#
The Use of an Artificial Neural Network to Process Hydrographic Big Data during Surface Modeling^{ †}

^{*}

^{†}

## Abstract

**:**

## 1. Introduction

## 2. Methods

#### 2.1. Surfaces Used During the Tests

_{i}, y

_{i}): i = 1, 2, …, 100}, S2 = {(x

_{i}, y

_{i}): i = 1, 2, …, 200}, S3 = {(x

_{i}, y

_{i}): i = 1, 2, …, 100}, S4 = {(x

_{i}, y

_{i}): i = 1, 2, …, 200} and S5 = {(x

_{i}, y

_{i}): i = 1, 2, …, 200,000}. The spatial distributions of samples in S1, S2, S3, and S4 data sets are presented in Figure 2. Such distribution was determined on the basis of the real data sets, recorded by hydrographical sensors.

#### 2.2. RBF Network Optimization for Geodata Interpolation

_{i}is the ith radial basis function, K is the number of radial basis functions, W

_{i}is the weight of the ith network, x is the input vector, and t

_{i}is the center of the ith RBF.

_{z}) is calculated for the basis functions based on an independent test set to minimize the RMS error, which can be treated as an approximate solution. For this step, finding a coarse value for the basis function radius was not time-consuming, because only one test set was used. The RMS error is then calculated for different values of the basis function radii, until it reaches its smallest value (these values of the radii are increased iteratively by a small interval, starting from any small value). In the second step, the radius value is computed using the more accurate but time-consuming LOO method; however, the search for the optimal value starts at the value determined from the approximate, coarse solution (σ

_{z}). If we denote the error for a single-element validation set as e

_{i}, then the error for the LOO (E

_{L}) method can be calculated according to the formula:

_{L}, the optimal value was determined. Calculation of the optimal value of the radius of the basis functions was carried out in several stages.

_{i}, for each neuron, which changes across k iterations. The minimal potential, p

_{min}, determines whether a neuron participates in the competition. Changes in neuron potentials can be calculated according to the dependency [19]:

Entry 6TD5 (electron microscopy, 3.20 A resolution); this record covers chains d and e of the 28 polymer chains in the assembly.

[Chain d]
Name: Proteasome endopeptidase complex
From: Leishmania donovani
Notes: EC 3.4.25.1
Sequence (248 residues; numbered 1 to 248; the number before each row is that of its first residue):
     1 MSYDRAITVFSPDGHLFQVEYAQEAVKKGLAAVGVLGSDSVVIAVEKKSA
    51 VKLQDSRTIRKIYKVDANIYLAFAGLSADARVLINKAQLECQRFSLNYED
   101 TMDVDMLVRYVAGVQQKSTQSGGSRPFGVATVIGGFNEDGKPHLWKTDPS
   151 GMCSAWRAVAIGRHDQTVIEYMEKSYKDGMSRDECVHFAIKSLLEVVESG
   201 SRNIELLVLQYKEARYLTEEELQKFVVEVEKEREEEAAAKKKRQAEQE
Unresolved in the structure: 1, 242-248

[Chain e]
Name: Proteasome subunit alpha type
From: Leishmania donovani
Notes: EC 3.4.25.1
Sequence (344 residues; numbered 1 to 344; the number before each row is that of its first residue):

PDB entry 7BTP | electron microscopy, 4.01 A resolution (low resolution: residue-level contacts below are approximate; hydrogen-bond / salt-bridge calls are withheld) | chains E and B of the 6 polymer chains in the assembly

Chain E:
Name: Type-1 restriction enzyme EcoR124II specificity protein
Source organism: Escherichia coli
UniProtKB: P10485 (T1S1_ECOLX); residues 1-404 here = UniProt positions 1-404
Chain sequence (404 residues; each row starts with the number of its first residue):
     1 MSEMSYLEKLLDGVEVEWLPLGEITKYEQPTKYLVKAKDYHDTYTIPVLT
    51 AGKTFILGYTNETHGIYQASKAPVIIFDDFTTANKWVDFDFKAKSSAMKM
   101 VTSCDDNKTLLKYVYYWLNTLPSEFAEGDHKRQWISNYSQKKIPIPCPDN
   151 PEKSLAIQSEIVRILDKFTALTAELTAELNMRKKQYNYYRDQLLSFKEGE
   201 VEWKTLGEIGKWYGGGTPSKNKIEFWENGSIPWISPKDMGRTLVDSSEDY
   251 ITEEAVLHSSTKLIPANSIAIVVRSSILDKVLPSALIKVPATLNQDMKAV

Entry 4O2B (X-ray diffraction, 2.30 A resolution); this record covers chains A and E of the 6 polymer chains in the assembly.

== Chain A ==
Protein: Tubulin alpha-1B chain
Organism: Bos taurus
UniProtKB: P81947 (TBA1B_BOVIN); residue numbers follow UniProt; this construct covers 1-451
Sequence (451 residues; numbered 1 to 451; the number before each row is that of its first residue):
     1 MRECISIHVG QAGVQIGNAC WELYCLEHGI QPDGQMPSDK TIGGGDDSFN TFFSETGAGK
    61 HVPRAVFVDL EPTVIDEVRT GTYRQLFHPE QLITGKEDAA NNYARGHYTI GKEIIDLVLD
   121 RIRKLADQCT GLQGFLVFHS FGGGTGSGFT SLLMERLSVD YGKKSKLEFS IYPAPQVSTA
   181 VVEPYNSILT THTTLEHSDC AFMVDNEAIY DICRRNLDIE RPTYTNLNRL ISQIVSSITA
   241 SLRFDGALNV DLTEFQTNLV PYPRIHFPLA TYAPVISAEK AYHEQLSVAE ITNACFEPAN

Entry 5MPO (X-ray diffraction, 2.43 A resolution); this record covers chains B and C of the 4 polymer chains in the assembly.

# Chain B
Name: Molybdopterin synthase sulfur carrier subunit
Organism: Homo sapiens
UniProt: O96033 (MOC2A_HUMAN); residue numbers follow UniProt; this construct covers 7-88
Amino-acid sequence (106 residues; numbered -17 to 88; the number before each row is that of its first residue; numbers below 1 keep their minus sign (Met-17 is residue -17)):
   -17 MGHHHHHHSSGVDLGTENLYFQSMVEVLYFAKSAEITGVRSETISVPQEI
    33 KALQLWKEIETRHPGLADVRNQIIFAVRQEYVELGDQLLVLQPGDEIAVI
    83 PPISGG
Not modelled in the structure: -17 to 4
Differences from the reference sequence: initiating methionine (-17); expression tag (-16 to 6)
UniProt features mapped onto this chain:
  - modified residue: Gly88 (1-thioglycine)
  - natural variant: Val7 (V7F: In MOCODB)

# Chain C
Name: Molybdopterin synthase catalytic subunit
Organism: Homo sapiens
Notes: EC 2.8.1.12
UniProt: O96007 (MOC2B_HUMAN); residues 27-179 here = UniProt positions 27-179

_{i}errors for the polygon generated from the test samples for an algorithmically ordered set of different σ

_{i}parameter values (these values are sorted in ascending order and then incremented by any small interval).

_{z}parameter, which corresponds to the minimum error value from the set of RMS

_{i}values. An important point in the calculation is the construction of a test data polygon. In the case of the coarse σ

_{z}calculation for an ordered test data polygon (built using the self-organizing network), a greater convergence to the optimal solution can be obtained than by using a random spacing of samples. Figure 6 shows the optimal σ and coarse σ

_{z}for ordered and random polygons. These values represent averages for 16 network organizations. In two cases for TF1 (sets S1 and S3), better results were obtained using a random polygon for optimization. In the other cases, calculating σ

_{z}algorithmically using an ordered test polygon proved to be closer to the optimum solution. This approach significantly reduced the calculation time for the next stage.

_{z}.

#### 2.3. Neural Network Optimization for Geodata Reduction

_{i}. After several iterations, a training simple is selected, and the index q of the winning node is defined as

^{s}is the learning rate for the sth training stage [22].

## 3. Results and Discussion

#### 3.1. Interpolation of Bathymetric Data

_{1}and S